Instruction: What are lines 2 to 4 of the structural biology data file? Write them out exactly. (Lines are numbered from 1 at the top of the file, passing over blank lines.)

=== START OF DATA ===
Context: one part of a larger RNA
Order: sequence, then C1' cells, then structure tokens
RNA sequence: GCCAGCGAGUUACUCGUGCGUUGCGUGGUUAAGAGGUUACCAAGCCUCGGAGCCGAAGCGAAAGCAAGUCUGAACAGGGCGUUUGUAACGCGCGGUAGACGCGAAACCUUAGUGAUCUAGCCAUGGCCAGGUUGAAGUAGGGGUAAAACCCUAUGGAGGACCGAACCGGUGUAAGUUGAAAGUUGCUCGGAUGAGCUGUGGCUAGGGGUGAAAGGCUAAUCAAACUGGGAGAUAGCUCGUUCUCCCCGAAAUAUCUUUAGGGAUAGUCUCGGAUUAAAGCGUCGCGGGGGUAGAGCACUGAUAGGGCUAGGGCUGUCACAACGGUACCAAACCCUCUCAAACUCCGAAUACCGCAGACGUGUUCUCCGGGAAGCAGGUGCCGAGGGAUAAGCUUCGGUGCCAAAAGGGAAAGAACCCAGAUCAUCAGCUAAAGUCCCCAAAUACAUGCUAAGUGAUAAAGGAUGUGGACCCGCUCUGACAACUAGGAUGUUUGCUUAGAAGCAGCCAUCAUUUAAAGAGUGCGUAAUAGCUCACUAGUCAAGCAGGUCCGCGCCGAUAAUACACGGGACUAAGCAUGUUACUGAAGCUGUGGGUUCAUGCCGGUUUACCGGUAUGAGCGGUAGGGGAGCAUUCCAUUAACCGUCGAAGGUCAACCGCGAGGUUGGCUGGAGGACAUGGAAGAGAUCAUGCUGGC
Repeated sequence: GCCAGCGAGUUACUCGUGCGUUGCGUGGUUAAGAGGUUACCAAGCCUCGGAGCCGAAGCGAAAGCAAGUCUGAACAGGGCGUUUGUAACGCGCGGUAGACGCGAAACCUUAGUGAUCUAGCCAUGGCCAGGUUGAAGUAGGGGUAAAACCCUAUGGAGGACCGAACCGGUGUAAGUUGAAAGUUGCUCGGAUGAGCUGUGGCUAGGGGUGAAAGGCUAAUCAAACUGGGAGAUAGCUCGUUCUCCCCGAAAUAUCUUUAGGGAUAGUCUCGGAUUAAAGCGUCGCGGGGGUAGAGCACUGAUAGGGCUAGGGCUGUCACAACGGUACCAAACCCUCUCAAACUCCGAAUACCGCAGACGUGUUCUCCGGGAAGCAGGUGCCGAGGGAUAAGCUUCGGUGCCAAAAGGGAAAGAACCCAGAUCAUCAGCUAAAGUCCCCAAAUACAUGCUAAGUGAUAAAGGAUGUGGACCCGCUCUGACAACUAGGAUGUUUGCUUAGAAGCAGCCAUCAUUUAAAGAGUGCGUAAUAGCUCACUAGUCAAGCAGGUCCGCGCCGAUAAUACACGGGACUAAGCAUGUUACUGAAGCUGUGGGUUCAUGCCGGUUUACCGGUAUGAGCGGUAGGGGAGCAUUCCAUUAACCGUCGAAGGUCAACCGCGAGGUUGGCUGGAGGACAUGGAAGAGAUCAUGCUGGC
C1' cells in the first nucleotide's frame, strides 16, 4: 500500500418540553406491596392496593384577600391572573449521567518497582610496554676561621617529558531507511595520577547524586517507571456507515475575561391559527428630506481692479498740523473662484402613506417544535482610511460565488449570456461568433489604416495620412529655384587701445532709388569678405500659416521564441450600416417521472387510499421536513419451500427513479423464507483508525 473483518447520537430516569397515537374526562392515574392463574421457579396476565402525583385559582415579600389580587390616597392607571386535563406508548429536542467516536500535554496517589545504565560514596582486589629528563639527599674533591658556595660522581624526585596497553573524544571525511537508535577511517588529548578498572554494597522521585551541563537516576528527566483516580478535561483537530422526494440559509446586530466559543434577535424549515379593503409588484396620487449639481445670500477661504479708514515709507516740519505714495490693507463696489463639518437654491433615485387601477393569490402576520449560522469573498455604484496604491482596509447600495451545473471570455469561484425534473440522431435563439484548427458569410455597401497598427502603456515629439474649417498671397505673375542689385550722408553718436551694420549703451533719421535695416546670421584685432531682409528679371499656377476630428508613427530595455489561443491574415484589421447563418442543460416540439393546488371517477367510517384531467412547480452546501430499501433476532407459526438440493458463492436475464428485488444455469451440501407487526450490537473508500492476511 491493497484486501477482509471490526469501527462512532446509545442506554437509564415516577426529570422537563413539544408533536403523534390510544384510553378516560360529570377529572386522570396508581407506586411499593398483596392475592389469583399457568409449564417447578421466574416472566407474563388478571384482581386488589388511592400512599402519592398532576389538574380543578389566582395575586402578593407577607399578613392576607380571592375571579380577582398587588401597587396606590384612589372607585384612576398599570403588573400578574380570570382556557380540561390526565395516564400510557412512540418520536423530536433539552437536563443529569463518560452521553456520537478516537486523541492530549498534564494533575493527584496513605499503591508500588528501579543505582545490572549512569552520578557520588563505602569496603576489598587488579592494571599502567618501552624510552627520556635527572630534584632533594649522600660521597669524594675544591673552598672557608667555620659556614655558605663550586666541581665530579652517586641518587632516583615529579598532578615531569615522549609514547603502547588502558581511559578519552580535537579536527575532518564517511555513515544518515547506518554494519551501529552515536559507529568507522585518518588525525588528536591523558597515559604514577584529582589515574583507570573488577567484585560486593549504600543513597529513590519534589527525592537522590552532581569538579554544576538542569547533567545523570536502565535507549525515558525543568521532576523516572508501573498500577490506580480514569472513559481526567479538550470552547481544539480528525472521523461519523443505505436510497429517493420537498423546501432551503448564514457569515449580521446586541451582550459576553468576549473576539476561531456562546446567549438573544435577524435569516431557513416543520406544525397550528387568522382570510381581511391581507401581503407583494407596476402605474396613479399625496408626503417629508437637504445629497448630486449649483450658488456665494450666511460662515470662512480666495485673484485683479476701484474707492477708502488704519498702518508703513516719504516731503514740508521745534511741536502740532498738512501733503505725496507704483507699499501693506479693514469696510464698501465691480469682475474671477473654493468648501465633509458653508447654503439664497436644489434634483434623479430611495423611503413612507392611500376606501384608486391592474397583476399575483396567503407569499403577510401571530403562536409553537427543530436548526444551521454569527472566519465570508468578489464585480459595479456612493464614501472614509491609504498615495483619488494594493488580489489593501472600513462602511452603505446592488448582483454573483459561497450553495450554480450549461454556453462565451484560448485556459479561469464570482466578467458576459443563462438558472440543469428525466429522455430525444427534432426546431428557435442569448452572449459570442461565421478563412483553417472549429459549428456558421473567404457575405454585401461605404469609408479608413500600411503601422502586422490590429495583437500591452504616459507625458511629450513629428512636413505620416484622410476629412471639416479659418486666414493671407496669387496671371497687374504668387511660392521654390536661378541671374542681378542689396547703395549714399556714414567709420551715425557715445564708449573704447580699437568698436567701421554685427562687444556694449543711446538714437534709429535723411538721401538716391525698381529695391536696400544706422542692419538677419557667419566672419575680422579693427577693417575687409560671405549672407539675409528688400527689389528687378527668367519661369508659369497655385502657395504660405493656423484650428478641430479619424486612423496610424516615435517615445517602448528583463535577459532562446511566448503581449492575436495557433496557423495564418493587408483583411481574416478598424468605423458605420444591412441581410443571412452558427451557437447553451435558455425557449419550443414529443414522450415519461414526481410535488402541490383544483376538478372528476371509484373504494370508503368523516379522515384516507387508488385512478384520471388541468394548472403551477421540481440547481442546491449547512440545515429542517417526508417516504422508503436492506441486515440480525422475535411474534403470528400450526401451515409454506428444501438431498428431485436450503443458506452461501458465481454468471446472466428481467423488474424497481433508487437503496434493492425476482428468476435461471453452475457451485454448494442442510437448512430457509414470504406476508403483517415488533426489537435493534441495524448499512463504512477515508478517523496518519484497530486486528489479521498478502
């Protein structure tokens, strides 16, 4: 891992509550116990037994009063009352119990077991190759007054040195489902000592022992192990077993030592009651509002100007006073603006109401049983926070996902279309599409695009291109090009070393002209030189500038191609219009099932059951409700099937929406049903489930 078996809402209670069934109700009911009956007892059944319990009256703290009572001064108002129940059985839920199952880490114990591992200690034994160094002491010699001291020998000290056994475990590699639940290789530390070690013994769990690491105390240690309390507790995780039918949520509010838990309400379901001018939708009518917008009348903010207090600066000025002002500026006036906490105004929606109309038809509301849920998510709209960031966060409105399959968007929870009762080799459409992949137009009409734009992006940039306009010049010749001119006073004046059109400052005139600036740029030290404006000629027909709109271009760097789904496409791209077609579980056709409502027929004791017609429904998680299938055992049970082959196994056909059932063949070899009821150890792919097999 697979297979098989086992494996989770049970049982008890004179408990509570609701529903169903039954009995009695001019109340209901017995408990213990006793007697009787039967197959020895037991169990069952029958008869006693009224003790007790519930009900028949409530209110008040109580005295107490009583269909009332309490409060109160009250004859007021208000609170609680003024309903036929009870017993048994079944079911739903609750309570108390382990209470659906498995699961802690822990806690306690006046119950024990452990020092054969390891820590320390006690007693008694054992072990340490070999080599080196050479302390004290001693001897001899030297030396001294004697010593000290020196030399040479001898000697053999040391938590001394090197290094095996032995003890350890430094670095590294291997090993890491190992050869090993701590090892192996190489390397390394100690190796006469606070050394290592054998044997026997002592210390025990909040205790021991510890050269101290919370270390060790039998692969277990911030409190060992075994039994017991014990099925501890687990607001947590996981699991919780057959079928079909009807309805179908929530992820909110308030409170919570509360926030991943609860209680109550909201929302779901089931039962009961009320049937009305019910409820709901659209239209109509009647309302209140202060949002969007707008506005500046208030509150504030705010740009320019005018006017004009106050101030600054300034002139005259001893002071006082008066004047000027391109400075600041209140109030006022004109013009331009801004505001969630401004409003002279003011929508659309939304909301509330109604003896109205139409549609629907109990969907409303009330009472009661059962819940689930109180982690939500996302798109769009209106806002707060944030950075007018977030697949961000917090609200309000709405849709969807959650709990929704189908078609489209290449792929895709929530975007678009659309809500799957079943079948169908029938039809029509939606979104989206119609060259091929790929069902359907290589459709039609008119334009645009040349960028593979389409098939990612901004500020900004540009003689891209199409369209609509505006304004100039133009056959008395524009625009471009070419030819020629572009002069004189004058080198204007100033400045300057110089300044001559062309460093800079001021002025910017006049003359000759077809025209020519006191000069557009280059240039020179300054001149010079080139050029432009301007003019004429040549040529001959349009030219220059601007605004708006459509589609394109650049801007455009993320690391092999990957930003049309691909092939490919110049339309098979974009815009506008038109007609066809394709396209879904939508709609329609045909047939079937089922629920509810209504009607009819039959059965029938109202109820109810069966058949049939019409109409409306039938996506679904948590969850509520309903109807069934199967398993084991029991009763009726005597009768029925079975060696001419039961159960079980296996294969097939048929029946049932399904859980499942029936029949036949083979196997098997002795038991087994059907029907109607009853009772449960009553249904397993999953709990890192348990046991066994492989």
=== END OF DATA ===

Order: sequence, then C1' cells, then structure tokens
RNA sequence: GCCAGCGAGUUACUCGUGCGUUGCGUGGUUAAGAGGUUACCAAGCCUCGGAGCCGAAGCGAAAGCAAGUCUGAACAGGGCGUUUGUAACGCGCGGUAGACGCGAAACCUUAGUGAUCUAGCCAUGGCCAGGUUGAAGUAGGGGUAAAACCCUAUGGAGGACCGAACCGGUGUAAGUUGAAAGUUGCUCGGAUGAGCUGUGGCUAGGGGUGAAAGGCUAAUCAAACUGGGAGAUAGCUCGUUCUCCCCGAAAUAUCUUUAGGGAUAGUCUCGGAUUAAAGCGUCGCGGGGGUAGAGCACUGAUAGGGCUAGGGCUGUCACAACGGUACCAAACCCUCUCAAACUCCGAAUACCGCAGACGUGUUCUCCGGGAAGCAGGUGCCGAGGGAUAAGCUUCGGUGCCAAAAGGGAAAGAACCCAGAUCAUCAGCUAAAGUCCCCAAAUACAUGCUAAGUGAUAAAGGAUGUGGACCCGCUCUGACAACUAGGAUGUUUGCUUAGAAGCAGCCAUCAUUUAAAGAGUGCGUAAUAGCUCACUAGUCAAGCAGGUCCGCGCCGAUAAUACACGGGACUAAGCAUGUUACUGAAGCUGUGGGUUCAUGCCGGUUUACCGGUAUGAGCGGUAGGGGAGCAUUCCAUUAACCGUCGAAGGUCAACCGCGAGGUUGGCUGGAGGACAUGGAAGAGAUCAUGCUGGC
Repeated sequence: GCCAGCGAGUUACUCGUGCGUUGCGUGGUUAAGAGGUUACCAAGCCUCGGAGCCGAAGCGAAAGCAAGUCUGAACAGGGCGUUUGUAACGCGCGGUAGACGCGAAACCUUAGUGAUCUAGCCAUGGCCAGGUUGAAGUAGGGGUAAAACCCUAUGGAGGACCGAACCGGUGUAAGUUGAAAGUUGCUCGGAUGAGCUGUGGCUAGGGGUGAAAGGCUAAUCAAACUGGGAGAUAGCUCGUUCUCCCCGAAAUAUCUUUAGGGAUAGUCUCGGAUUAAAGCGUCGCGGGGGUAGAGCACUGAUAGGGCUAGGGCUGUCACAACGGUACCAAACCCUCUCAAACUCCGAAUACCGCAGACGUGUUCUCCGGGAAGCAGGUGCCGAGGGAUAAGCUUCGGUGCCAAAAGGGAAAGAACCCAGAUCAUCAGCUAAAGUCCCCAAAUACAUGCUAAGUGAUAAAGGAUGUGGACCCGCUCUGACAACUAGGAUGUUUGCUUAGAAGCAGCCAUCAUUUAAAGAGUGCGUAAUAGCUCACUAGUCAAGCAGGUCCGCGCCGAUAAUACACGGGACUAAGCAUGUUACUGAAGCUGUGGGUUCAUGCCGGUUUACCGGUAUGAGCGGUAGGGGAGCAUUCCAUUAACCGUCGAAGGUCAACCGCGAGGUUGGCUGGAGGACAUGGAAGAGAUCAUGCUGGC